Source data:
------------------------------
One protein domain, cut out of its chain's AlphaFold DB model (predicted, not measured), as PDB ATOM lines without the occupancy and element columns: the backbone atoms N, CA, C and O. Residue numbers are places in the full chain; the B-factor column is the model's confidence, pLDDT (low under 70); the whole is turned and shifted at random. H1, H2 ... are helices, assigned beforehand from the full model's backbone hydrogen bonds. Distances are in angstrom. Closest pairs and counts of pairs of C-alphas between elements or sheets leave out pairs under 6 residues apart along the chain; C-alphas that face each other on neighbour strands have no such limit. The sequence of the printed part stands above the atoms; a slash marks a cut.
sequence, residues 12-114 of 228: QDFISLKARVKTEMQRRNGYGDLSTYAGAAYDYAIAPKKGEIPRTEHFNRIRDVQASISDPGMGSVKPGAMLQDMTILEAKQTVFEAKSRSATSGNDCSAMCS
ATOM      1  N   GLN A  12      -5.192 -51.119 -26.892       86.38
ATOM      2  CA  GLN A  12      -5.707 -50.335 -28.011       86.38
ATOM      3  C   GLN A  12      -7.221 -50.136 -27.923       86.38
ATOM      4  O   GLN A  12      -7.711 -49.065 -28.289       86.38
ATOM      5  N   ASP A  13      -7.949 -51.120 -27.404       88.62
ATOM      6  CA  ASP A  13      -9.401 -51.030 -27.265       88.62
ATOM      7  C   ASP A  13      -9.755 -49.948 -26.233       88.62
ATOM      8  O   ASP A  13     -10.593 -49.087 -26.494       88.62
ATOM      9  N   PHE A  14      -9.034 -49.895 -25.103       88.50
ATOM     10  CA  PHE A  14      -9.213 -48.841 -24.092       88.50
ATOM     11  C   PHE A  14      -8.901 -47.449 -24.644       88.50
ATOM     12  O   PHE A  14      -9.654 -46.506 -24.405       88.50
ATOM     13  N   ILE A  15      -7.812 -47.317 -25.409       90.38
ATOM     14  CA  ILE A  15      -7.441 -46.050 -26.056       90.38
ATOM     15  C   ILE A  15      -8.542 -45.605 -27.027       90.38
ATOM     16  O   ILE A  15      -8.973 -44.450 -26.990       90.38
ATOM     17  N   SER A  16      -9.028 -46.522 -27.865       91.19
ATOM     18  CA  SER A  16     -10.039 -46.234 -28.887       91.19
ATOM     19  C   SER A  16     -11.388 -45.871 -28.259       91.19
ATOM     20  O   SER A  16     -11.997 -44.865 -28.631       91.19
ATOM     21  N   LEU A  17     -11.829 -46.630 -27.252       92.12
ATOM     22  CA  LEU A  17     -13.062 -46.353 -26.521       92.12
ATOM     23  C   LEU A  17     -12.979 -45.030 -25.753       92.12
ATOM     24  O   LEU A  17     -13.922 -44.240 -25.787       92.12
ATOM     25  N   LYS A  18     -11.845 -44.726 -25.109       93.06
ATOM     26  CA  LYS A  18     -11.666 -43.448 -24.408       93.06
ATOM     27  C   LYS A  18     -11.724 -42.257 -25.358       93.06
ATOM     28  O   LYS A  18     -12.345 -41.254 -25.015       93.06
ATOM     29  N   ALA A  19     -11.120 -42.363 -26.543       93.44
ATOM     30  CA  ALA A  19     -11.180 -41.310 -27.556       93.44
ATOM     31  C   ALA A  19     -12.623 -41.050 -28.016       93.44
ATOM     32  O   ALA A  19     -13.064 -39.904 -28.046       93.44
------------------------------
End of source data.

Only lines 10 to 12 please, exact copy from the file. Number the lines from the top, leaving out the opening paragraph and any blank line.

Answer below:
ATOM      9  N   PHE A  14      -9.034 -49.895 -25.103       88.50
ATOM     10  CA  PHE A  14      -9.213 -48.841 -24.092       88.50
ATOM     11  C   PHE A  14      -8.901 -47.449 -24.644       88.50